Make Grants Pay On Your Farm

November 25, 2015 02:34 AM

Energy upgrades among projects that qualify for funding

There’s no such thing as free money, but top operators should be aware grants are a funding vehicle that can offset the cost of farm investments.

“Grants are a way to incentivize agricultural development,” explains Chris Cassidy, national renewable energy adviser, USDA. “They’re meant to be part and parcel of larger endeavors. So it’s not a fix-all, it’s not a freebie, it’s not a free lunch. It’s a way to assist us in moving forward.”

Particularly for grants funded by tax dollars, eligible projects tie directly into national focus areas. For example, many grants help fund farm projects involving energy efficiency, renewable energy, sustainability, farm-to-school and value-added agriculture, notes Sarah Beth Aubrey, author, speaker and executive coach to the agriculture industry, and a facilitator for the Top Producer Executive Network. 

Eligible Improvements. Funding for grants comes primarily from the federal government and states. Private industry provides a handful as well. Awards to farms can range from $1,500 for a small project to $500,000 for a large one, Aubrey says. Projects might include: 

  • Upgrades to a grain-drying system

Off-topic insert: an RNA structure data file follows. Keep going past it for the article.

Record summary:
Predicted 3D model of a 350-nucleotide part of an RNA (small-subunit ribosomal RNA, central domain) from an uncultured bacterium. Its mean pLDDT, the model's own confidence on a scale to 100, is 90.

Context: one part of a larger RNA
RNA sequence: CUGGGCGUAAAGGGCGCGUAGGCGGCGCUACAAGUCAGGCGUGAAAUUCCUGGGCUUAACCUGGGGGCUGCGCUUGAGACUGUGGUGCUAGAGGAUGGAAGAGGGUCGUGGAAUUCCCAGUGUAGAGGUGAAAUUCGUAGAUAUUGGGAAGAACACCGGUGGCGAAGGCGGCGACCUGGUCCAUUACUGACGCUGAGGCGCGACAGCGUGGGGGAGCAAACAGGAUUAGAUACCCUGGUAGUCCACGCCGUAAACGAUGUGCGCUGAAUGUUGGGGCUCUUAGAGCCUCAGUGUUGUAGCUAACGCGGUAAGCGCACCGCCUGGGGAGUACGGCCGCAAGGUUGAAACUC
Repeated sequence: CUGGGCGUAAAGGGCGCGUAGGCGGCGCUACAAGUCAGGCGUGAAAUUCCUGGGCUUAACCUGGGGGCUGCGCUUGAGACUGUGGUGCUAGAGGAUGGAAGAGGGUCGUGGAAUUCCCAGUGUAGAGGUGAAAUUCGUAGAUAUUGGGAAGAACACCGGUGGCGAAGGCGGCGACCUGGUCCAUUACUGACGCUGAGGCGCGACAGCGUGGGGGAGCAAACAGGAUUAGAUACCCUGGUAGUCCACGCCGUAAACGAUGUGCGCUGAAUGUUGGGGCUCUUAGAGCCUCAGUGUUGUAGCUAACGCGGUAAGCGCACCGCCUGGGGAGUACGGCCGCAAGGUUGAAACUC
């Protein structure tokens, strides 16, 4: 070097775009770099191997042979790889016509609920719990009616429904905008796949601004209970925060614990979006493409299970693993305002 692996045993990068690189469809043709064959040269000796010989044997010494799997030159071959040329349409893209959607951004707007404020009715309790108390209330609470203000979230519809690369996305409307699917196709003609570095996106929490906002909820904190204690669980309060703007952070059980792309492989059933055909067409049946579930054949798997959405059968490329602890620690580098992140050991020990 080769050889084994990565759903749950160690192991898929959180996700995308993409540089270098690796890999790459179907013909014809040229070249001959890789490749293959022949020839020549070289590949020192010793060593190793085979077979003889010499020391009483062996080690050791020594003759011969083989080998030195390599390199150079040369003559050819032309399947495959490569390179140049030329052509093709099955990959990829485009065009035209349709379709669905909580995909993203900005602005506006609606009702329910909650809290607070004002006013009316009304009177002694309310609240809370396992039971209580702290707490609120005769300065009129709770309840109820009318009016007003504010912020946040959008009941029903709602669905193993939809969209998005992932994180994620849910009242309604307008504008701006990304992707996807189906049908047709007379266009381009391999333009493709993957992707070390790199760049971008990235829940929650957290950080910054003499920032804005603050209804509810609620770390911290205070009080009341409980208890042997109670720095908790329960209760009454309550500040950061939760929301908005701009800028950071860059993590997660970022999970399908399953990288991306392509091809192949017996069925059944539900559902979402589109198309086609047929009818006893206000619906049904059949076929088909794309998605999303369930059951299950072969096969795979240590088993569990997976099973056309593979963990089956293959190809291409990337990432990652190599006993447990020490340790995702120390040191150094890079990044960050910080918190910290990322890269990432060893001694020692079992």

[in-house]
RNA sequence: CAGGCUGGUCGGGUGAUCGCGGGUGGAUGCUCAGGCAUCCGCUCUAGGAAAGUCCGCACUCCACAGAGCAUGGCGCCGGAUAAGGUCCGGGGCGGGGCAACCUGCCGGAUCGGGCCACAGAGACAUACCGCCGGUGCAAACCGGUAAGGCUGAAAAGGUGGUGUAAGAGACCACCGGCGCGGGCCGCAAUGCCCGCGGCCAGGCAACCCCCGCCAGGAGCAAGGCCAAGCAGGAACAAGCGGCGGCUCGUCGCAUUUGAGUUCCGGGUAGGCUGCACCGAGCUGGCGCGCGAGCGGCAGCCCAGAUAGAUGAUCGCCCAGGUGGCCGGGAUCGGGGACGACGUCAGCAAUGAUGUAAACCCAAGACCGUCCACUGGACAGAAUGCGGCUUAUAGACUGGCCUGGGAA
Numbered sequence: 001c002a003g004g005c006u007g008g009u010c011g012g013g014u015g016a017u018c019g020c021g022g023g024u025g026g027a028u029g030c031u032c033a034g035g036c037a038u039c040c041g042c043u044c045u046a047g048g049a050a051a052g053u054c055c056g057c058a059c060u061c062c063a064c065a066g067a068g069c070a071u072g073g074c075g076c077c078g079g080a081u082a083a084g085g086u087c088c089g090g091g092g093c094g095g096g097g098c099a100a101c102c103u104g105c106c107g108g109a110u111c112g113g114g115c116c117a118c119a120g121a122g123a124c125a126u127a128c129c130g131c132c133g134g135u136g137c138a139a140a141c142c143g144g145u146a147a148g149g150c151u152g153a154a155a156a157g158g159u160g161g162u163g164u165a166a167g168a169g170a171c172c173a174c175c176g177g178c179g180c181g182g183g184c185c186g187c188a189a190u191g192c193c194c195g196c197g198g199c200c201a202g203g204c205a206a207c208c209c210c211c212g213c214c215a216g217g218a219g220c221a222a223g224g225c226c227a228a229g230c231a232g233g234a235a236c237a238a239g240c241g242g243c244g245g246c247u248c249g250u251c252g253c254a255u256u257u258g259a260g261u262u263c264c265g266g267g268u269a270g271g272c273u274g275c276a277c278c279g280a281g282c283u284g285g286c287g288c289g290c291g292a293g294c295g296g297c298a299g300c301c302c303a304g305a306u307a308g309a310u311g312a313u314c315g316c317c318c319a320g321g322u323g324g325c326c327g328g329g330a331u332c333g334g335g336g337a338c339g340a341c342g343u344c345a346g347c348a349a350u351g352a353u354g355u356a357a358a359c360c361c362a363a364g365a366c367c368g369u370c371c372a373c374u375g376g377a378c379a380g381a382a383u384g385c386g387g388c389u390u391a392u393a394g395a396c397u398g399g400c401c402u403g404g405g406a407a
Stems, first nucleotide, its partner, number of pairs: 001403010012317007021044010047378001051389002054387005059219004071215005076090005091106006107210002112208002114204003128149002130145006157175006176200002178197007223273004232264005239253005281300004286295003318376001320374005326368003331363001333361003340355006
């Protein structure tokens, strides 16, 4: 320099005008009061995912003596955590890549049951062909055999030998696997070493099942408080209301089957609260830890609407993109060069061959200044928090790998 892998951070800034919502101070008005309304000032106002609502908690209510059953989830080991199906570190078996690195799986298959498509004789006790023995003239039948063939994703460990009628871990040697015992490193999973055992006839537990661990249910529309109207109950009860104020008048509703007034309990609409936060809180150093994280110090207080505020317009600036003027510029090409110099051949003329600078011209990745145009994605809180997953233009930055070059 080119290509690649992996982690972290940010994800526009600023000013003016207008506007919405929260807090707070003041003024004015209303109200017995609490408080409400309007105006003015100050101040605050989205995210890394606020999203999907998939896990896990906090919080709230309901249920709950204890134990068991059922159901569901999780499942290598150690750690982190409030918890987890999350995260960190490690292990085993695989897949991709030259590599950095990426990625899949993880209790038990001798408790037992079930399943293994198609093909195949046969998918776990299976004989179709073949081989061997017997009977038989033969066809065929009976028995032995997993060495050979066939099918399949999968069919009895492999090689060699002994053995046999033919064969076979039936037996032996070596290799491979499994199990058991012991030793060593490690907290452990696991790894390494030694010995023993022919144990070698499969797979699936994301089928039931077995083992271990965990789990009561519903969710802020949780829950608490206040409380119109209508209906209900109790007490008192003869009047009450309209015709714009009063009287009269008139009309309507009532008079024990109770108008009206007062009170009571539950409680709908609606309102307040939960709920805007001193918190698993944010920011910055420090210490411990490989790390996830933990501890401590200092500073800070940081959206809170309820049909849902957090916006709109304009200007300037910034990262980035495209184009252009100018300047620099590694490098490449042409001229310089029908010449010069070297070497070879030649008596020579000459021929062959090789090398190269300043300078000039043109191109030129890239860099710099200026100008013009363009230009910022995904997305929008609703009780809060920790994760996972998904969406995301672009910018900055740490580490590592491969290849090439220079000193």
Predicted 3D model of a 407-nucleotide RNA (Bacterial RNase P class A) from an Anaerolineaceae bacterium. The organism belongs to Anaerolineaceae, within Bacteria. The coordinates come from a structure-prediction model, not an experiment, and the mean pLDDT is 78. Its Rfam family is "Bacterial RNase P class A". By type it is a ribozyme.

• Installation of an anaerobic digester at a livestock operation
  • Addition of a solar array
  • Improvements to irrigation

In all cases, producers must provide matching funds. One example: Some on-farm renewable energy systems are eligible for grant funding under USDA’s Rural Energy for America Program (REAP). USDA will award up to 25% of eligible project cost, not to exceed a half-million dollars to individual applicants. Many times, projects must be completed and verified before a grant check is cut, essentially reimbursing the producer. 

For 2015, REAP had $80 million in available grant funding and $200 million in loan guarantees, Cassidy points out. More than 2,000 applications were anticipated, of which 1,500 will receive funding. 

Approval of a guarantee loan does not mean the government will award a grant to cover the balance of a project, adds Jeff Jobe, program director for USDA’s rural business programs in the state of Iowa. Both types of funding are applied for and awarded competitively. 

Producers who want grant funding must first know the ins and outs of the project they’d like to complete. Then, they should begin their search with help from free resources such as USDA offices and Extension services, Aubrey advises. 

Plan Thoroughly. Once producers have identified a grant program and determined they meet the criteria, they should be prepared to document how much it will cost and which contractors they’ll use. Some require energy audits or design plans. 

“You need to have the matching funds ready,” Aubrey notes. “Show how you will access whatever is not covered by the grant.”

Farmers must also evaluate expected returns and award timetables. They might want to retain a grant writer for large grants, Cassidy says. For producers with a clear strategy and time on their side, grants can be an important key to easing the cost of improvements. 

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